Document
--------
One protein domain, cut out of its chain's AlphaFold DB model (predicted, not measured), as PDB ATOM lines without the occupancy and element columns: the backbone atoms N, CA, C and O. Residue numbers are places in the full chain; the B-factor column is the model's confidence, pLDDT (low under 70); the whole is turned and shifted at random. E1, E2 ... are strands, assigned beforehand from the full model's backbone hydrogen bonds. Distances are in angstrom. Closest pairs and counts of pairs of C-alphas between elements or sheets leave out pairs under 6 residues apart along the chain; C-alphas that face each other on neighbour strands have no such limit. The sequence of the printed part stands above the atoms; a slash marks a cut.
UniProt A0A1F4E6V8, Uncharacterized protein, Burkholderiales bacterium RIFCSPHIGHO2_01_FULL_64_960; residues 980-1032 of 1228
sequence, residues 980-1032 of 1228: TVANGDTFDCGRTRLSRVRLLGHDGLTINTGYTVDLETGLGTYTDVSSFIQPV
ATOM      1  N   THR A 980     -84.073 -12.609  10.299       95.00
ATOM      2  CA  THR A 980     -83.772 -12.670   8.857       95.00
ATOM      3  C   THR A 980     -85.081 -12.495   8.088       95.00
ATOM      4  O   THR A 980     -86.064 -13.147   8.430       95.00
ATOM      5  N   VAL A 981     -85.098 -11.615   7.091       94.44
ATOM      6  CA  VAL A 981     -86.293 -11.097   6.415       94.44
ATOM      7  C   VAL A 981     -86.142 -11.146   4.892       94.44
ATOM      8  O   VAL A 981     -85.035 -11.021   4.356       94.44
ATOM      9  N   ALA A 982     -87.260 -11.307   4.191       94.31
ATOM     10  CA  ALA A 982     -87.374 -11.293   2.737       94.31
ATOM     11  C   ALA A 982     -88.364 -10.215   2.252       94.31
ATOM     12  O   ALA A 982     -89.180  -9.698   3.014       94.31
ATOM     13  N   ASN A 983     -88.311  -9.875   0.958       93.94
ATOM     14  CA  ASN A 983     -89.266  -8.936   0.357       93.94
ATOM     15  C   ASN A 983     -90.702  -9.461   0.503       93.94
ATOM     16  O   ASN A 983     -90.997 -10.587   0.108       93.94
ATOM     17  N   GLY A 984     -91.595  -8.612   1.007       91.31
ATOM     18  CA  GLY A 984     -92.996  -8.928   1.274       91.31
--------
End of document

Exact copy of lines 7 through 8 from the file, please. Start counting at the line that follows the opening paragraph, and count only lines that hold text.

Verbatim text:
ATOM      5  N   VAL A 981     -85.098 -11.615   7.091       94.44
ATOM      6  CA  VAL A 981     -86.293 -11.097   6.415       94.44